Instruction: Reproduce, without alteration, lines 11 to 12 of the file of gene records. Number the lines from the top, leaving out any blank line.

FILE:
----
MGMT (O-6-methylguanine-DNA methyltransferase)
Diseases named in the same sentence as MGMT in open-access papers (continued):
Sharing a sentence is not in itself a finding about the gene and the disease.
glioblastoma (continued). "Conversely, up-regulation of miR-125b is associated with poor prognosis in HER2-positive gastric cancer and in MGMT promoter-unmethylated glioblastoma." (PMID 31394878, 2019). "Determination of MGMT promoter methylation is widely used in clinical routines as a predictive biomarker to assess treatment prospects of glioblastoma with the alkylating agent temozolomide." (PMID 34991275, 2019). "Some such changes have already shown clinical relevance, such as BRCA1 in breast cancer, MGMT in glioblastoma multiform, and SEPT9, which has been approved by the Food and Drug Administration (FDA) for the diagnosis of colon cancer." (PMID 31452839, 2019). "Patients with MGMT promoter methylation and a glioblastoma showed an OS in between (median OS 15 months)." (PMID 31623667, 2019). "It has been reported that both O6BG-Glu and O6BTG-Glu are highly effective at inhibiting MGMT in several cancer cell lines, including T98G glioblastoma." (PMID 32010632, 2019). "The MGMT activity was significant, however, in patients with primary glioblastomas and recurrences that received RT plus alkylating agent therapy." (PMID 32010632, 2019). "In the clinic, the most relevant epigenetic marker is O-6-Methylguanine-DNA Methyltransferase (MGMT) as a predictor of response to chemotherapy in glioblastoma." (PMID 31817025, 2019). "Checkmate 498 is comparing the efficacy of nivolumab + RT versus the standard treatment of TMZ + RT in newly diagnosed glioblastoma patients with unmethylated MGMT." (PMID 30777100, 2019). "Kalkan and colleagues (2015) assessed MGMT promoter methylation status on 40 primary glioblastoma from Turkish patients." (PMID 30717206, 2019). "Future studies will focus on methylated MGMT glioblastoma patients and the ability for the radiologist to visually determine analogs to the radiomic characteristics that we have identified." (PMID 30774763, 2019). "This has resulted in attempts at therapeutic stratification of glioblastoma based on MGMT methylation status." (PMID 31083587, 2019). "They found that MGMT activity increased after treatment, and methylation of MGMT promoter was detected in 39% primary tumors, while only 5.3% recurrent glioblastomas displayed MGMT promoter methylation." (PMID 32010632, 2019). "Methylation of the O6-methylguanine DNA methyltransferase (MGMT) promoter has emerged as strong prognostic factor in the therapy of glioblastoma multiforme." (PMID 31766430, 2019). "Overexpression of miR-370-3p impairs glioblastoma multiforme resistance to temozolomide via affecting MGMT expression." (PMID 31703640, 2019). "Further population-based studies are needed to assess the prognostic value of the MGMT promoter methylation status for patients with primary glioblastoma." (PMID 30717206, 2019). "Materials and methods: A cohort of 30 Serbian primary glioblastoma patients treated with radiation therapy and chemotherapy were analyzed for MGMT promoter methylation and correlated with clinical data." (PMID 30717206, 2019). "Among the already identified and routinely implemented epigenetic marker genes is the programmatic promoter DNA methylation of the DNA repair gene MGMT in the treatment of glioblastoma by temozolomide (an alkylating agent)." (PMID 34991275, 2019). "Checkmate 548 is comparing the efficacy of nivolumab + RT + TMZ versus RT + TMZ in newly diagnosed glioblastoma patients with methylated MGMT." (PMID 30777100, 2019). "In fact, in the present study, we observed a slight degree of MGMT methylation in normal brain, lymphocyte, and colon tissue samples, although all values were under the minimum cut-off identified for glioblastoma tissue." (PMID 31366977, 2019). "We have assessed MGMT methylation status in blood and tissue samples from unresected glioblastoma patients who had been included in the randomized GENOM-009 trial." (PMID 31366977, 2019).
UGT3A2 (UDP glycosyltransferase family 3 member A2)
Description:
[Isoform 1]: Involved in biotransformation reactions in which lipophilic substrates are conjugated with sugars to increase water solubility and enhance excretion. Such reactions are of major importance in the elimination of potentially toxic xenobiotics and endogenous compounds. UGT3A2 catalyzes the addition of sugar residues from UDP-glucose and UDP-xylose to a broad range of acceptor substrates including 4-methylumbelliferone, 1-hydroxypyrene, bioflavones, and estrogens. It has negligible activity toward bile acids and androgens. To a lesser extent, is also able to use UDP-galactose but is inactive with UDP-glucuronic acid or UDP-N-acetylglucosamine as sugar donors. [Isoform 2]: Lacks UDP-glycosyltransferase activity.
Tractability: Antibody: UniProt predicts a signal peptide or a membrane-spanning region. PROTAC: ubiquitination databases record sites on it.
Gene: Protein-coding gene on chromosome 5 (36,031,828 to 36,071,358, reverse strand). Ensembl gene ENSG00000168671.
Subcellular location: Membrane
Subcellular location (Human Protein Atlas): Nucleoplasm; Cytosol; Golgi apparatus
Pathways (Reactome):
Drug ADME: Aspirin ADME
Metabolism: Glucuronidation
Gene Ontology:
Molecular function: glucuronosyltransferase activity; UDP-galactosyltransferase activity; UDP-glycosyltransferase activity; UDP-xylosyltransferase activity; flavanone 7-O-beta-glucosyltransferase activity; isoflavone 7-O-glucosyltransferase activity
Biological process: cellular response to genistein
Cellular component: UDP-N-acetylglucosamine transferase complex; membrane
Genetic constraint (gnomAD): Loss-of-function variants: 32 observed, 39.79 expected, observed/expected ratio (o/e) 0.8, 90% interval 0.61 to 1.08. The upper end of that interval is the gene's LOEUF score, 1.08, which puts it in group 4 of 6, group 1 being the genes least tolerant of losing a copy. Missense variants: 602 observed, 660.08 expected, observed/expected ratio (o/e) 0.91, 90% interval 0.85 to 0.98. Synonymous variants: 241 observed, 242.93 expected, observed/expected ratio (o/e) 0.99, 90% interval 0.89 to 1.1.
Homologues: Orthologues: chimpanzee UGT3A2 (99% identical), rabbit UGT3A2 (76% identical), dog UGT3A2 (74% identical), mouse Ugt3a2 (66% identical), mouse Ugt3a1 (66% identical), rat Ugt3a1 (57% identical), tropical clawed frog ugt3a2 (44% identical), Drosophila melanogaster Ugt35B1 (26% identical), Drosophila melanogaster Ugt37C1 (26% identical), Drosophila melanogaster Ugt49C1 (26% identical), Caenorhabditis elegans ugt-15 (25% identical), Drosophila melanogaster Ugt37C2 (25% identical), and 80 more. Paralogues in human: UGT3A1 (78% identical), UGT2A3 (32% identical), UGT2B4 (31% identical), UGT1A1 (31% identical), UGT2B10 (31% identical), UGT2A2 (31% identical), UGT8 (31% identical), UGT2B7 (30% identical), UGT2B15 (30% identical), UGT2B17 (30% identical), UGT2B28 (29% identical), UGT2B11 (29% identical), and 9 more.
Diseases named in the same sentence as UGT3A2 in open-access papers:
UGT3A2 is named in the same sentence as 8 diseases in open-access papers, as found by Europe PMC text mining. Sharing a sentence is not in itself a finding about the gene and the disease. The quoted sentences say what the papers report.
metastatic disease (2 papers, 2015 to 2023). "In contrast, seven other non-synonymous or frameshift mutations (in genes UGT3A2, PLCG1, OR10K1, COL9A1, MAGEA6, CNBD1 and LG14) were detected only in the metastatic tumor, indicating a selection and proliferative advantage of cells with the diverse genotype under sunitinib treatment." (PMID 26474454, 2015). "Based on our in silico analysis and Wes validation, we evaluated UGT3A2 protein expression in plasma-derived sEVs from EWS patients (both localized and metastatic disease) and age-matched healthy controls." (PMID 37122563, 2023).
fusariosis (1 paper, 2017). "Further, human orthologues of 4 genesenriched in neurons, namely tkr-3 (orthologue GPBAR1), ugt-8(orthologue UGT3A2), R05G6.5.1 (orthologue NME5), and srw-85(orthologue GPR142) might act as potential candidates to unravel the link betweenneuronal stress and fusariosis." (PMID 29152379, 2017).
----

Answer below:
Subcellular location (Human Protein Atlas): Nucleoplasm; Cytosol; Golgi apparatus
Pathways (Reactome):